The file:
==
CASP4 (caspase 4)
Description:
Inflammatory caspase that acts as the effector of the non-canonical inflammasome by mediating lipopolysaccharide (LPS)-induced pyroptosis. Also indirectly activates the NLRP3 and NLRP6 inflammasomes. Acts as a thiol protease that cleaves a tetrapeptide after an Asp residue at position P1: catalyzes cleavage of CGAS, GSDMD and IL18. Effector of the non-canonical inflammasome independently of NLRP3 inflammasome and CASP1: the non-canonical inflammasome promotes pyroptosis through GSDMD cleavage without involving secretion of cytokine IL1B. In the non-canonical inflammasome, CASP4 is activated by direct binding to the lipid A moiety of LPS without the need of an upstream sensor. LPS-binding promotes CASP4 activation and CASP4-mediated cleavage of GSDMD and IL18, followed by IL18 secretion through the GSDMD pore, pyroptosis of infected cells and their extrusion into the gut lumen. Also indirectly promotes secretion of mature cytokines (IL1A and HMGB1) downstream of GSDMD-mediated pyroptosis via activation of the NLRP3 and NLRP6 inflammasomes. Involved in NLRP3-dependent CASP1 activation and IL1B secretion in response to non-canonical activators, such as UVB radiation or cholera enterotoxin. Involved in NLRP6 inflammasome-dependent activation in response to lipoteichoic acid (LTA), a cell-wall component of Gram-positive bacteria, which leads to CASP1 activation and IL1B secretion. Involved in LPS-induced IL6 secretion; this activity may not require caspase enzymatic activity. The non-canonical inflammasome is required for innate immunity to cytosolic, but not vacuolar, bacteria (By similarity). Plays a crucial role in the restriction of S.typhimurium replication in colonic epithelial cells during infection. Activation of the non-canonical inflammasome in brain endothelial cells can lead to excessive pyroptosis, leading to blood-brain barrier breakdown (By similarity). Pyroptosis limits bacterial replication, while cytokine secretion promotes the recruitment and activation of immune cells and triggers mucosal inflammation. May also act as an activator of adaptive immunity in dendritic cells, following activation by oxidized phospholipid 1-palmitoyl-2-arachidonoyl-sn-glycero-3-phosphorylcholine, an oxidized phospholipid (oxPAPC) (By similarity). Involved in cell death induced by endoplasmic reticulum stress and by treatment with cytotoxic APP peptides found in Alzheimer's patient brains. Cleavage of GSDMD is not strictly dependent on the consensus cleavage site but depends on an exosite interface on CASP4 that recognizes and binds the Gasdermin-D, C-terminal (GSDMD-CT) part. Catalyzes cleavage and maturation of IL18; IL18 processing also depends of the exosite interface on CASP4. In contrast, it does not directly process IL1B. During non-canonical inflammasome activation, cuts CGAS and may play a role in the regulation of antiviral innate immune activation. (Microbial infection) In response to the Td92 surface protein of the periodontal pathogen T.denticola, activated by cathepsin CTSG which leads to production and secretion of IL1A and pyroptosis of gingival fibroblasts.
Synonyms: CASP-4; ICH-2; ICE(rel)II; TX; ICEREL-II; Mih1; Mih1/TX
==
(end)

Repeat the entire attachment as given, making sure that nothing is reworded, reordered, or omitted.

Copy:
CASP4 (caspase 4)
Description:
Inflammatory caspase that acts as the effector of the non-canonical inflammasome by mediating lipopolysaccharide (LPS)-induced pyroptosis. Also indirectly activates the NLRP3 and NLRP6 inflammasomes. Acts as a thiol protease that cleaves a tetrapeptide after an Asp residue at position P1: catalyzes cleavage of CGAS, GSDMD and IL18. Effector of the non-canonical inflammasome independently of NLRP3 inflammasome and CASP1: the non-canonical inflammasome promotes pyroptosis through GSDMD cleavage without involving secretion of cytokine IL1B. In the non-canonical inflammasome, CASP4 is activated by direct binding to the lipid A moiety of LPS without the need of an upstream sensor. LPS-binding promotes CASP4 activation and CASP4-mediated cleavage of GSDMD and IL18, followed by IL18 secretion through the GSDMD pore, pyroptosis of infected cells and their extrusion into the gut lumen. Also indirectly promotes secretion of mature cytokines (IL1A and HMGB1) downstream of GSDMD-mediated pyroptosis via activation of the NLRP3 and NLRP6 inflammasomes. Involved in NLRP3-dependent CASP1 activation and IL1B secretion in response to non-canonical activators, such as UVB radiation or cholera enterotoxin. Involved in NLRP6 inflammasome-dependent activation in response to lipoteichoic acid (LTA), a cell-wall component of Gram-positive bacteria, which leads to CASP1 activation and IL1B secretion. Involved in LPS-induced IL6 secretion; this activity may not require caspase enzymatic activity. The non-canonical inflammasome is required for innate immunity to cytosolic, but not vacuolar, bacteria (By similarity). Plays a crucial role in the restriction of S.typhimurium replication in colonic epithelial cells during infection. Activation of the non-canonical inflammasome in brain endothelial cells can lead to excessive pyroptosis, leading to blood-brain barrier breakdown (By similarity). Pyroptosis limits bacterial replication, while cytokine secretion promotes the recruitment and activation of immune cells and triggers mucosal inflammation. May also act as an activator of adaptive immunity in dendritic cells, following activation by oxidized phospholipid 1-palmitoyl-2-arachidonoyl-sn-glycero-3-phosphorylcholine, an oxidized phospholipid (oxPAPC) (By similarity). Involved in cell death induced by endoplasmic reticulum stress and by treatment with cytotoxic APP peptides found in Alzheimer's patient brains. Cleavage of GSDMD is not strictly dependent on the consensus cleavage site but depends on an exosite interface on CASP4 that recognizes and binds the Gasdermin-D, C-terminal (GSDMD-CT) part. Catalyzes cleavage and maturation of IL18; IL18 processing also depends of the exosite interface on CASP4. In contrast, it does not directly process IL1B. During non-canonical inflammasome activation, cuts CGAS and may play a role in the regulation of antiviral innate immune activation. (Microbial infection) In response to the Td92 surface protein of the periodontal pathogen T.denticola, activated by cathepsin CTSG which leads to production and secretion of IL1A and pyroptosis of gingival fibroblasts.
Synonyms: CASP-4; ICH-2; ICE(rel)II; TX; ICEREL-II; Mih1; Mih1/TX